Take the guess work out of Thanksgiving with my tried-and-true Thanksgiving recipes. With my Thanksgiving Planning Guide, you’ll know what to cook and when to start it so that the entire dinner comes together at the same time.
Thanksgiving dinner—it’s one of the biggest meals of the year! With so many sides and desserts (not to mention the will-it-ever-pop nature of turkey timers), it can be a challenge get the timing right! When do you need to start everything so that the entire meal will be hot-and-ready at the same time?!
Spending a little time creating a plan helps take the stress out of Thanksgiving day.
If you are one of the lucky ones in charge of hosting dinner this year, use one of my Thanksgiving planning guides to help you get your dinner on the table! It’ll tell you when to prepare and cook each of the items on your Thanksgiving menu. (Scroll down to the bottom of the post to download your guide.)
Best Thanksgiving Recipes
I’m hosting a big crowd this year—my grown children alternate years at our house and their in-laws. This year, I’m so excited to be hosting my full family, complete with my in-laws, my son and his fiancee, my twins with their fabulous significant others, my daughter’s family with my wonderful grandsons and my tiny new granddaughter.
For the most part, my family demands the classic, traditional Thanksgiving recipes that I’ve been cooking for years. However, I always throw in a few new things to keep it fun for me. Here’s my line up of Thanksgiving recipes for this year:
Dry-Brined Turkey: I’ve been making this dry-brined turkey since 2010. The recipe is quite simple—just salt and turkey—and allows the turkey flavor to really come through. Plus, the dry brine ensures the turkey cooks up moist, flavorful, and delicious.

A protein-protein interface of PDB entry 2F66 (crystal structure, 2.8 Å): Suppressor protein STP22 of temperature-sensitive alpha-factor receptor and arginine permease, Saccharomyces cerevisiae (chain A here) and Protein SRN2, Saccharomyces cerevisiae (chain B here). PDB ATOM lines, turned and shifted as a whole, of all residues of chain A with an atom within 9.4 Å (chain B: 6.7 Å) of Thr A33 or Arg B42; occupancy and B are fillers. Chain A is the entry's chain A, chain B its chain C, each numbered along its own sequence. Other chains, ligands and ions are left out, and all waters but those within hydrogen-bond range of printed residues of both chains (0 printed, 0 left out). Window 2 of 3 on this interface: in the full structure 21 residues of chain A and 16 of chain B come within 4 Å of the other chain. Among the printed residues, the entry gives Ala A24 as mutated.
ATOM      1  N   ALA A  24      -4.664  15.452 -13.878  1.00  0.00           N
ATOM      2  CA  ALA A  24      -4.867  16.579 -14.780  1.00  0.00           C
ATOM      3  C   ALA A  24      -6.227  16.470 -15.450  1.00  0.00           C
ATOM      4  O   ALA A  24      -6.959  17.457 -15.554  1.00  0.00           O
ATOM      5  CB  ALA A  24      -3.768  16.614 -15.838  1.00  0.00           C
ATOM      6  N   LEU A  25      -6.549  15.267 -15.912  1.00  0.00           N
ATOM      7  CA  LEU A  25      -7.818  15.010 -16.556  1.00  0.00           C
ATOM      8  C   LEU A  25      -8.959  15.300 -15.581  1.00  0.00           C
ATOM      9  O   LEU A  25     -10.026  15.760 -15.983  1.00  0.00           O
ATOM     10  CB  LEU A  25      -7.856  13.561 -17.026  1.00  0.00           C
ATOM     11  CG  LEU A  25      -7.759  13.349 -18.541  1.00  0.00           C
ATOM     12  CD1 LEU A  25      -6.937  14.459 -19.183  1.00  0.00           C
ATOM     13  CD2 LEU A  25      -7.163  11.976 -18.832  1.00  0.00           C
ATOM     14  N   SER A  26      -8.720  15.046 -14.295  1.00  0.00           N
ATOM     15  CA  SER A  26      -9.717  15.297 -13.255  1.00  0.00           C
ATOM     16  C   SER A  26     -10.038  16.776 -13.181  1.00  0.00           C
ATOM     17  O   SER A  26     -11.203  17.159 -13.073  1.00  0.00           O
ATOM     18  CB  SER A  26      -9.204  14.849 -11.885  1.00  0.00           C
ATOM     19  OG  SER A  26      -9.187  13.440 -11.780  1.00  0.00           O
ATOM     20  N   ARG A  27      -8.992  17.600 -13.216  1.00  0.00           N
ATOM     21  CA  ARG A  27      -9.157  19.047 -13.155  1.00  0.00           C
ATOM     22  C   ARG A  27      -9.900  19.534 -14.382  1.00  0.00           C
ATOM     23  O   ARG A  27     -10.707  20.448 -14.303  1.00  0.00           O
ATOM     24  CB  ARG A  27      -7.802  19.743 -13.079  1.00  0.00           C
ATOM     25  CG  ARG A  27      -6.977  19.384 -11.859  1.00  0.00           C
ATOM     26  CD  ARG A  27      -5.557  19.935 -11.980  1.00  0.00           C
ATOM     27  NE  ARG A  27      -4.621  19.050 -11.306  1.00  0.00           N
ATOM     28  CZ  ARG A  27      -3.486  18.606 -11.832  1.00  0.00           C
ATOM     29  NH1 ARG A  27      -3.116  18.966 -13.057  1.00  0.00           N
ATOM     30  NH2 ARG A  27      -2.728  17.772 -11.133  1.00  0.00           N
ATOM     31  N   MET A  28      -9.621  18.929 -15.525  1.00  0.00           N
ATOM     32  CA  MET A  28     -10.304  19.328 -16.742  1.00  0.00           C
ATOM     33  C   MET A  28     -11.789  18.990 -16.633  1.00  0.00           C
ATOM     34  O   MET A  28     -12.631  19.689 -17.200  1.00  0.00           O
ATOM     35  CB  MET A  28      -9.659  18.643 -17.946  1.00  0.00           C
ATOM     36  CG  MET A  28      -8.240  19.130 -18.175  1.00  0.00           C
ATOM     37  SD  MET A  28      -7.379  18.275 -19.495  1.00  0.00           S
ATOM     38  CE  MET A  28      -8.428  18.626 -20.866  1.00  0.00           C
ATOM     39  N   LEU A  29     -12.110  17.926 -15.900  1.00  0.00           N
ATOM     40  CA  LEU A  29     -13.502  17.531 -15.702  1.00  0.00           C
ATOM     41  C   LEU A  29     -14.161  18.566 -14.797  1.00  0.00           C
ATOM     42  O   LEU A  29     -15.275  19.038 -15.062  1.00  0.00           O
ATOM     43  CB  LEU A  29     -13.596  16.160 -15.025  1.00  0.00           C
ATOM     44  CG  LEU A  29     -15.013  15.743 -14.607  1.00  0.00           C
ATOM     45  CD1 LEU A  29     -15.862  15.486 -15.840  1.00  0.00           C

Traeger Spatchcock Citrus Turkey: This turkey is new to our menu this year! I have loved cooking on my Traeger and have been looking forward to smoked turkey ever since I got it. I did a test run of this recipe for a family event, and my family devoured it and asked for more. Even though the flavors are a bit nontraditional, it makes a delightful gravy and would be a great fit for any Thanksgiving table.
Pressure Cooker Turkey Breast: Yes, I’m cooking a third turkey this year. My grown children love it when I send them home with leftovers for turkey sandwiches, and making a quick turkey breast ensures we have enough gravy for seconds (and thirds) of mashed potatoes.
Tips for the best Thanksgiving turkey:
- If you’ve never roasted a turkey before, be sure to give yourself plenty of time so you’re not stressed about getting dinner on the table.
- Make sure your turkey is fully defrosted; if there’s even a chance the center of the turkey is frozen, you’ll need to add extra cook time. (See the USDA’s recommended defrosting schedule here. It always seems to take longer than expected to defrost the turkey, so be sure to leave yourself plenty of time.)
- Take the guesswork out of cooking and use an instant-read thermometer to make sure your turkey is cooked to 165°F at the thickest part of the breast.
Mashed Potatoes and Gravy: These are a must-have at my house—you can’t even think of making turkey without lots of mashed potatoes for the gravy. I like to make my mashed potatoes early in the day and keep them warm in a crockpot with a little milk on top. For extra creamy potatoes, there’s no replacing my potato ricer.
If you make just one pressure cooker Thanksgiving recipe this year, let it be mashed potatoes. Seriously, steaming the potatoes in the pressure cooker is the best way to cook potatoes for mashing. No boiling over, no watching pots, no steamy kitchen. My Pressure Cooker Creamy Mashed Potatoes are the only way I’ve made potatoes since I started pressure cooking.
If you’re looking for a nontraditional mashed potato recipe, try this Bacon and Caramelized Onions recipe.